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Neena’s Favorite Piece In MAG’s Collection

By Neena Narayanan, University of Rochester student, Class of 2009

Everyone always wants to know what “your favorite” is. Your favorite color. Your favorite book. Your favorite football team. You favorite artist. As if by choosing what we would prefer above all others we are conveying something of deep significance about who we are.

When you’re in elementary school picking a favorite is easy. Ask the average 2nd grader what their favorite color is and within seconds you’ll have your answer. Of course it may change over the course of the next hour, but in that one moment of time, they’ll be able to tell you exactly what color they prefer above all others in the rainbow.

It was with an attempt to channel that cutthroat determinism that I stepped into the Memorial Art Gallery one quiet Saturday morning. “Favorite painting –” I whispered to myself, tripping through the silent rooms. “Which of you,” I asked, (very quietly of course), “is my favorite painting?” Which of the gallery’s permanent collection would be the one that would stand out. And when I found it, what would it mean that above all others, I had chosen to label it “favorite.”

However as I walked through the light and airy rooms, contemplating each piece as carefully as if they contained the meaning of life, I was continually disappointed. With each new painting my 2nd grade determination faded into a more adult confusion. What would my choice say about me? Would a Monet work mean I was a drippy sentimentalist? Would a Degas mean I only liked things pretty and romantic? A Cézanne might suggest I like life a little disorganized while a Rembrandt might mean I like life pastoral. I was so wrapped up with what picking a favorite meant, that I failed to give any painting a chance to speak for itself.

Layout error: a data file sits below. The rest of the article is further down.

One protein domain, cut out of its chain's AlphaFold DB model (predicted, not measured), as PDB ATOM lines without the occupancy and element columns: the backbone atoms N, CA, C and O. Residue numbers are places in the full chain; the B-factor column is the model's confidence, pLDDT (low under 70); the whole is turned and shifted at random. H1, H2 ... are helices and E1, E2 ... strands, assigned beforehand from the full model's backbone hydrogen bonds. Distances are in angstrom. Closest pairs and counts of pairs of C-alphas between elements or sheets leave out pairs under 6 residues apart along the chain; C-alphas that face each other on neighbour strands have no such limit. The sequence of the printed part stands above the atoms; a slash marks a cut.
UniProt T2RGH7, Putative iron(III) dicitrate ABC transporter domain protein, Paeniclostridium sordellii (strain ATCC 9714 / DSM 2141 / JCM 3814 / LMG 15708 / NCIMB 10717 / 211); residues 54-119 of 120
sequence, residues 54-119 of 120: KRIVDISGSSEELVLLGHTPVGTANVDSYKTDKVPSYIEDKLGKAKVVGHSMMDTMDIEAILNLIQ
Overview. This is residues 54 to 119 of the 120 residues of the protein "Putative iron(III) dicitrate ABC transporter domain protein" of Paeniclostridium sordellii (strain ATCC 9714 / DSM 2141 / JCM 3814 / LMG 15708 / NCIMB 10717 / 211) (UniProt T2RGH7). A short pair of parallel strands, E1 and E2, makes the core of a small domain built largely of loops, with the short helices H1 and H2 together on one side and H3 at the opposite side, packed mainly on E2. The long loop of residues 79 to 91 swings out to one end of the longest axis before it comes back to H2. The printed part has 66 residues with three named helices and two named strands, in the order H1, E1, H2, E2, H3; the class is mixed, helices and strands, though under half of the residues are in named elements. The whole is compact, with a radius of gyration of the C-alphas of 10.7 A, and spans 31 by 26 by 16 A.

Just as I was about to give up the whole “favorite” thing as a bad idea and pick a modernist piece with bubble gum colors and brushy work just for the fun of it I passed a dark muddy portrait. Something about the glowing forehead of the subject drew me back to this frame.

77103_a1I stepped closer to Pietro Paolini’s Portrait of a man Holding the Frontispiece to Dürer’s “Small Passion” and stared up into the young man eyes. Simply put, I was astounded. Not only by the prodigious skill and dramatic palette but because out of all the Rembrandts, Monets, Degas’, and Cézannes this young man, mid-contemplation, should stop me in my tracks, should present himself as the sought after “favorite.”

Frankly the young man depicted is just not my type; pale and with long hair, he is rather unattractive. Nor am I usually a fan of dark and deeply contemplative works. At first glance the canvas is almost muddy, the black habit of the seated figure blending into the background. Finally the strong illumination of the young man’s head appears almost ridiculous; a glowing egg in the middle of a grubby gloom.

I crossed my arms and stepped backwards determined to examine my new favorite carefully and figure out why it struck me so. Soon I began to see why such a simple composition and scholarly young man could be so arresting.

Paolini uses strong lighting and careful positioning of his figure to make an elementary composition enticing. His symbolic illumination of the young man’s forehead suggests the subject is an intellectual, while the severity of his dress suggests he could be a man of cloth. The viewer might conclude that the subject was a nerd, a rather dull person lacking in passion. The type of guy who would never kiss a girl prefering to contemplate a woodcut rather than flirt with a woman.

Yet it is in his face, his turned frame, his beautifully depicted hand, that I found so much more. Closer inspection reveals a shining intelligence behind dark, sensitive eyes. They’re shadowed giving the man an aura of mystery. His right thumb seems to be tensed, as if gripping his book tighter, in surprise, at seeing you behind him. His dramatically turned head and slightly opened mouth suggests you interrupted him, mid-thought, perhaps about to speak, to tell you about something that engaged him.

I soon realized that the quiet genius of this painting, the reason why in a hall of masterpieces this work stuck itself in my brain, is that Paolini gave his portrait something many works lack: personality. This strange, pale, intellectual, possesses a compelling humanity. Like the Mona Lisa he draws us in, yet keeps us at a distance.

Aesthetically although this painting may not be prominent historically it is a gem that will remain in my heart forever.

Comments

Comment from Ruth
Time: April 2, 2009, 10:57 pm

I recently came across your blog and have been reading along. I thought I would leave my first comment. I don’t know what to say except that I have enjoyed reading. Nice blog. I will keep visiting this blog very often.

Ruth

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